Plaintiff Irvin is a named plaintiff in this litigation. In February 2001, Irvin was transferred to Limestone Correctional Facility. In January 2002, Irvin was transferred to West Jefferson Correctional Facility. In December 2004, Irvin was transferred to Kilby Correctional Facility. On January 20, 2005, Irvin was transferred to St. Clair Correctional Facility. During these transfers, he was permitted to keep all religious items in his possession.

On October 23, 2008, Irvin was transferred back to Limestone Correctional Facility at his request to be closer to his family. It was the confiscation of items during his intake that forms the first basis for his motion for contempt. During Irvin’s intake, Chaplain Baggett confiscated feathers, a personal prayer pipe, spiritual writings and literature, a communal prayer pipe, small rocks, beads, and antlers used for adorning religious items, a prayer shirt, sacred herbs, multiple necklaces, and multiple rings.[3] Shortly thereafter, Irvin was transferred to Fountain Correctional Facility.

On December 2, 2010, while housed at the Fountain Correctional Facility, the following items were confiscated: a personal medicine wheel, a dream catcher, a small leather pouch with stones, a small ceremonial drum, an extra medicine bag, a prayer shirt, a prayer rug and a handkerchief. These items were not returned to Irvin. Eventually, the items were destroyed when the property room was cleaned out in September 2011.

In August 2011, during a shake down of the prison dormitory, Irvin’s sacred pipe bowl was shattered. According to Irvin, his religious items were desecrated by non-visual inspection by prison guards.

On March 9, 2012, Irvin was transferred to Bibb Correctional Facility where all his religious items except his medicine bag were confiscated, ostensibly because the Chaplain was on vacation and there was no one else to review his items. His religious items have been returned, and this confiscation is not the subject of this contempt proceeding.

B. Specific violations of the Court’s Order.

The court will address seriatim each area of the court’s order[4] that the plaintiff alleges the defendants have violated.

1. Paragraph 19.

According to Irvin, the defendants violated paragraph 19 of the court’s order by confiscating religious items that he had in his possession prior to his transfer to Limestone, Fountain and Bibb correctional facilities. Paragraph 19 of the court’s order states, in pertinent part, that “[t]he DOC shall permit inmates to keep and retain their religious items in the event they are transferred from one facility to another.” (Doc. # 193, Recommendation of the Magistrate Judge at p. 11, ¶ 19). Irvin claims that by confiscating his religious items upon his arrival at Limestone, Fountain and Bibb, the defendants are in violation of the court’s order and therefore in contempt.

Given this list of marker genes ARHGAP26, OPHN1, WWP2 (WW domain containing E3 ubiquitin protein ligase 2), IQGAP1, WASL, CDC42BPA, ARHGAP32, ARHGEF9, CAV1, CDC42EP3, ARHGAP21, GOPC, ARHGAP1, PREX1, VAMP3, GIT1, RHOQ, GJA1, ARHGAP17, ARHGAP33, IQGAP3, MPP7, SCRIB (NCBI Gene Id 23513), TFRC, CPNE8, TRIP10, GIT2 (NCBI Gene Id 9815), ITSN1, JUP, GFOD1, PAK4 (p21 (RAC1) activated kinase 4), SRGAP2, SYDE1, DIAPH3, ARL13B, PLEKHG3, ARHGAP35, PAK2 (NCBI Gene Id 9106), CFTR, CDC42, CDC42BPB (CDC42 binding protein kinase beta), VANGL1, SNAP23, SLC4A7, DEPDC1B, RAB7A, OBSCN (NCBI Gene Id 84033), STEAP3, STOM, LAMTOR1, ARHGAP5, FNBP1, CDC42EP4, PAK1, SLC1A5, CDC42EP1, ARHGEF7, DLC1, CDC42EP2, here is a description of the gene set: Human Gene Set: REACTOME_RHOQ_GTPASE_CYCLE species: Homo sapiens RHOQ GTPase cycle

The plaintiff reads paragraph 19 too broadly. While this provision allows an inmate who is transferred from one institution to another to take with him religious items, paragraph 19 does not require the Alabama Department of Corrections to allow the inmate to keep items that violate the court’s order or DOC policy. Historically, when inmates were transferred between correctional facilities, religious items were left at the institution the inmate was leaving.[5] Paragraph 19 was drafted to eliminate the problem of inmates having to abandon their religious items at an institution they were leaving.

More importantly, paragraph 19 cannot be read in isolation and does not otherwise expand the limits of the court’s order. Paragraph 22 specifically states that “[t]he religious and ceremonial items which were previously possessed by the plaintiffs and do not violate the provision set forth herein or DOC policy shall be returned.” (Doc. # 193, Recommendation of the Magistrate Judge at p. 11, ¶ 22) (emphasis added). The mere fact that one institution might be more liberal than another institution in allowing an inmate to possess religious items does not then raise the bar for other institutions and does not imply that the defendants are in contempt for strictly adhering to the court’s order and prison regulations. Moreover, paragraph 22 implies that religious items may be seized because it provides that items not in violation of the DOC policy shall be returned. Absent this interpretation, paragraph 22 makes no sense. Consequently, the court concludes that the plaintiff has failed ...